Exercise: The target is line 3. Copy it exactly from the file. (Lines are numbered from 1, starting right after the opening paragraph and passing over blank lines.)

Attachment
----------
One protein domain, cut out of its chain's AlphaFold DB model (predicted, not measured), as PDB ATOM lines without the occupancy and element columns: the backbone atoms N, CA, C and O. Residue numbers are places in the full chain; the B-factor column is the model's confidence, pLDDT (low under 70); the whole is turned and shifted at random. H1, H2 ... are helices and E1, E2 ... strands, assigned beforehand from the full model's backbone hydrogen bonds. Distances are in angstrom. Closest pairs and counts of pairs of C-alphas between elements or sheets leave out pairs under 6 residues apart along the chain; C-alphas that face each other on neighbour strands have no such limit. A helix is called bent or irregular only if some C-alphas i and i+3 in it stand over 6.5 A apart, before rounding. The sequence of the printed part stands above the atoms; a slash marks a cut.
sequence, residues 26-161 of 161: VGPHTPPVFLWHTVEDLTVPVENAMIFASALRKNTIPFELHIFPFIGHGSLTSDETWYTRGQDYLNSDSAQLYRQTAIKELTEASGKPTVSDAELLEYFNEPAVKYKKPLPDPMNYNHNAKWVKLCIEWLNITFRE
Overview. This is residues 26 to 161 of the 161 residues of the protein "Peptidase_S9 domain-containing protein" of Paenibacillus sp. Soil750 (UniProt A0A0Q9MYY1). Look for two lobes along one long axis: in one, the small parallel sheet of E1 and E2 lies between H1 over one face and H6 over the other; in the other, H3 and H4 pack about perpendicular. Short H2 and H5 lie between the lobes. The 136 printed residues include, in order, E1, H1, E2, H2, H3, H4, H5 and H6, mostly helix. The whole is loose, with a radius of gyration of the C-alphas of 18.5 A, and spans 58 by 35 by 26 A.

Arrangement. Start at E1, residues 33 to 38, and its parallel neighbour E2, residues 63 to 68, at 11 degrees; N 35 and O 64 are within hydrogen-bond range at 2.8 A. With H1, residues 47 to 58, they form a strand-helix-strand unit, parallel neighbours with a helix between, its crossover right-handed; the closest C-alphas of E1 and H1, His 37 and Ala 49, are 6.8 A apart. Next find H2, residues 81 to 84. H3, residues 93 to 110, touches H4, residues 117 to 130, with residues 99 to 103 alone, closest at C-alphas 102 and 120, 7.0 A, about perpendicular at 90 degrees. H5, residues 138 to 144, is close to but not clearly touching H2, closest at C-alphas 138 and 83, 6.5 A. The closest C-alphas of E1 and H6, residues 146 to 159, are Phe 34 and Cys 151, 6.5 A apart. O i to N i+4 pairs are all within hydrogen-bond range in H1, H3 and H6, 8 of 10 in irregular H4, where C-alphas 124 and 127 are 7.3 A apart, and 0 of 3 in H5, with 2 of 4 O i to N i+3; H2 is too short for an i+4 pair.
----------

Arrangement. Start at E1, residues 33 to 38, and its parallel neighbour E2, residues 63 to 68, at 11 degrees; N 35 and O 64 are within hydrogen-bond range at 2.8 A. With H1, residues 47 to 58, they form a strand-helix-strand unit, parallel neighbours with a helix between, its crossover right-handed; the closest C-alphas of E1 and H1, His 37 and Ala 49, are 6.8 A apart. Next find H2, residues 81 to 84. H3, residues 93 to 110, touches H4, residues 117 to 130, with residues 99 to 103 alone, closest at C-alphas 102 and 120, 7.0 A, about perpendicular at 90 degrees. H5, residues 138 to 144, is close to but not clearly touching H2, closest at C-alphas 138 and 83, 6.5 A. The closest C-alphas of E1 and H6, residues 146 to 159, are Phe 34 and Cys 151, 6.5 A apart. O i to N i+4 pairs are all within hydrogen-bond range in H1, H3 and H6, 8 of 10 in irregular H4, where C-alphas 124 and 127 are 7.3 A apart, and 0 of 3 in H5, with 2 of 4 O i to N i+3; H2 is too short for an i+4 pair.